Why volunteer? Clinicians
MJA volunteer medical experts illuminate gaps in care for the 2.3 million people currently incarcerated in the United States.
Judges and juries rarely have medical expertise and often don’t realize when the constitutional right to appropriate medical care is violated for those who incarcerated. MJA volunteers uncover medical issues and distill them into testimony that helps judges better determine how to support client rights while promoting public safety.
How it works
Attorney identifies a client medical concern and submits a case request
Attorney and client sign an indemnification agreement and MJA pairs them with a physician
Physician reviews the medical records provided by lawyers and evaluates the concerns raised
Physician conducts a phone interview with client to clarify any questions
Physician provides attorney written testimony regarding medical care
Physician and attorney provide feedback and legal team shares case results
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MJA provides all the training needed to volunteer, including video tutorials, written declaration samples, and mentorship with experienced expert witnesses. Cases typically take around 6 hours of time over the course of 2 to 4 weeks. MJA understands fluctuating clinical workloads and there is never obligation to take a case.
Physicians not only support the medical rights of those in carceral facilities, but also gain valuable expert witness experience that can be used in other legal work.
Cases take volunteers around six hours to complete on average spread over 2-4 weeks. However, there is considerable variation due to experience of the volunteer and the number of pages medical records to review. MJA volunteers can fit in cases as their schedule allows.
MJA provides initial training, writing guides, and sample written testimony [sometimes called declarations]. While working on a case, you will have personal support from a senior member of the team to discuss notes, review the testimony, and answer any questions.
While a judge could potentially request in-person testimony, this is rare and typically virtual. If a request were made, MJA would work closely with you and the legal team to determine if in-person testimony is feasible and provide support.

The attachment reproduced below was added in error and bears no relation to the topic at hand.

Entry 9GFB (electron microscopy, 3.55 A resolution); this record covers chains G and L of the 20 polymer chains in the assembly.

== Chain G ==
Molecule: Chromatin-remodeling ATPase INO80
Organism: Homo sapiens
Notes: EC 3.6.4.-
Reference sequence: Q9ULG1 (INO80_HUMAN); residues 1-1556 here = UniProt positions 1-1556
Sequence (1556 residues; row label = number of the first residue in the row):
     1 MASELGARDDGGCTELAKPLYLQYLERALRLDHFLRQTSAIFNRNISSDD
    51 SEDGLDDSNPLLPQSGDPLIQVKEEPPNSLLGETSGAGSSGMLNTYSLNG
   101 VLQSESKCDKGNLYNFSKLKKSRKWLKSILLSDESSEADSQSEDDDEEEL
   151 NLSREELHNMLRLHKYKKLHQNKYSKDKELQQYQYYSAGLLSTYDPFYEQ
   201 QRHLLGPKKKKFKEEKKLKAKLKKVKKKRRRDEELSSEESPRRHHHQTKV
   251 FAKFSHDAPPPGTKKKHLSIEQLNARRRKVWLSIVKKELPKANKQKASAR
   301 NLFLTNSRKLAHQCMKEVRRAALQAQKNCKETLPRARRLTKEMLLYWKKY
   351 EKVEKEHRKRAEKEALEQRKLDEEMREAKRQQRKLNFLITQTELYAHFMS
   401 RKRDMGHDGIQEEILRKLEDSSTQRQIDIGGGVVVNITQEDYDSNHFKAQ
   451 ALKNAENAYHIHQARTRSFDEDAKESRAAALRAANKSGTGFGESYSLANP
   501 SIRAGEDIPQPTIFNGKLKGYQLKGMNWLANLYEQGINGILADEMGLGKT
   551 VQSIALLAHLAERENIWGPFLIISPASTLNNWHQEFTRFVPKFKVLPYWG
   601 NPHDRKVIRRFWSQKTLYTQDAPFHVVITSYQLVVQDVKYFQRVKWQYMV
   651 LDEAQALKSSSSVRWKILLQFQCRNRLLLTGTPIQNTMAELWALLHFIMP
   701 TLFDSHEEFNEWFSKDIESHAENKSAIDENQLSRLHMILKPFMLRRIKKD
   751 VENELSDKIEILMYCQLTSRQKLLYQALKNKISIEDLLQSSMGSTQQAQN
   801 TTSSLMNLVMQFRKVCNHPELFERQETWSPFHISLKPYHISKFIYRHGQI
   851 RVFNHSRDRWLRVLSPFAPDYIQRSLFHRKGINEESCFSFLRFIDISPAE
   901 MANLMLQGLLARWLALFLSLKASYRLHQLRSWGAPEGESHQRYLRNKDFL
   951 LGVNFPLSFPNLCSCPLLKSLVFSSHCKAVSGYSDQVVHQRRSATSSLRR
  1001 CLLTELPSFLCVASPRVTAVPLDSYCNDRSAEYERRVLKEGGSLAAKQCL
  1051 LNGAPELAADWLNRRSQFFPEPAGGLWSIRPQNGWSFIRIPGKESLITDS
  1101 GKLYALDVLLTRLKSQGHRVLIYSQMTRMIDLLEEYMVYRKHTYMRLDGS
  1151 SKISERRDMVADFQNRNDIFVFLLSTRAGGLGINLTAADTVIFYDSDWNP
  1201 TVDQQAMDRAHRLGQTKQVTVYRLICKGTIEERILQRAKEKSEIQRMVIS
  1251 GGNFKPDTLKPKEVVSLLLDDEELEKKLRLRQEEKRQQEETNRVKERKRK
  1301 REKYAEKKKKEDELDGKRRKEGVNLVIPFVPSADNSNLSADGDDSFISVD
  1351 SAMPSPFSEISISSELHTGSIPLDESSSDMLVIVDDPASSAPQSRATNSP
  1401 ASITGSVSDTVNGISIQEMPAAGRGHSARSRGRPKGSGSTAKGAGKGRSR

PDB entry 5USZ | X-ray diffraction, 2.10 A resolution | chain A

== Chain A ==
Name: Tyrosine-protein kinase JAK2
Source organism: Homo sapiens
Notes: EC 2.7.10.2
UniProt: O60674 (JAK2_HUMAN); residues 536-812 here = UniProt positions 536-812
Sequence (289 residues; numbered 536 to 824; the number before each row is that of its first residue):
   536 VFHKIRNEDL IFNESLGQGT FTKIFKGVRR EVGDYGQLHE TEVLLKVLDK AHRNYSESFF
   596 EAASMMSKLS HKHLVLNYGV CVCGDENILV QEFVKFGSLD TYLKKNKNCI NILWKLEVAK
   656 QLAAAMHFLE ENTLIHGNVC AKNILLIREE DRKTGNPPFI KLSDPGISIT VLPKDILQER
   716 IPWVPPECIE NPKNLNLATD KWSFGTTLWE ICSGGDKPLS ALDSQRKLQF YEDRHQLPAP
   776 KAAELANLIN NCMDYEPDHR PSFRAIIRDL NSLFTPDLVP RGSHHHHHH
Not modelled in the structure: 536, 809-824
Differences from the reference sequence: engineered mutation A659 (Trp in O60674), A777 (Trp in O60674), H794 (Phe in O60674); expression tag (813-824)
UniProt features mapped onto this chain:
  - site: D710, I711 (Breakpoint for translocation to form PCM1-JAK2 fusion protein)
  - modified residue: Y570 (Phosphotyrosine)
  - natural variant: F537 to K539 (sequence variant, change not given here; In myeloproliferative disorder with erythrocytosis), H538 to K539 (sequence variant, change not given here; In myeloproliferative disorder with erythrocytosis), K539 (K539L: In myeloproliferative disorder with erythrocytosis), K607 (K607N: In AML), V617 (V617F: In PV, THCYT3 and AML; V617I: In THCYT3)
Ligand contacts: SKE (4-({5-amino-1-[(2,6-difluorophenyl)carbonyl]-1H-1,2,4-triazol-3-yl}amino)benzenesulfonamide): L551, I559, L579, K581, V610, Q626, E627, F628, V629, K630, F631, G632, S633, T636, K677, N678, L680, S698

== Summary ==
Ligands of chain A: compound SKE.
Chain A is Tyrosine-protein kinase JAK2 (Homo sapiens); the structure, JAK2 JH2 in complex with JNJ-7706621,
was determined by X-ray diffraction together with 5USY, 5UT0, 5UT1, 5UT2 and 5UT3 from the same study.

Our clients and their legal teams sign indemnification agreements to protect medical volunteers. In general, expert witnesses are immune from being sued. Volunteers do not enter into a physician-patient relationship so malpractice does not apply. However, volunteers should avoid providing specific treatment recommendations (such as a specific medication and dose).
MJA encourages direct communication with the lawyer’s clients, however, some cases may only involve record review. Additionally, if you have specific questions for the client, the legal team can ask the client or set up a call for you to speak with the client directly.
People in carceral facilities have a constitutional right to medical care, regardless of their background. In certain situations, a carceral facility cannot provide a safe environment and it is both legally and ethically sound to advocate for a different arrangement. Ultimately, it is a judge who must determine how to reconcile a medical need with a client’s sentence or carceral situation.
MJA is a network of volunteers and there is no direct payment for your work. Occasionally, law firms with adequate financial resources choose to support MJA through donating a steeply-discounted, “low bono” fee for your expert witness volunteer work, which helps to cover MJA’s operating expenses. Thus, your volunteerism will not only help an incarcerated person get medical care, but may also support MJA’s sustainability.
MJA volunteers gain valuable expertise in the principles and practice of providing expert witness testimony, which can lead to paid expert witness opportunities through other law firms.
We do not provide CME certificates. However, physicians can claim AMA PRA Category 2 Credit™ if they participate in medical-legal training, peer review, review of authoritative medical literature, and medical writing.
Lawsuits involving care in carceral facilities name the state or country rather than an individual. While the care provided by a clinician may be below the standard of care, MJA focuses on repairing systems of care rather than punishing individuals.
Yes, and we encourage you to. As a volunteer, you may call yourself a Medical Expert Witness of the Medical Justice Alliance.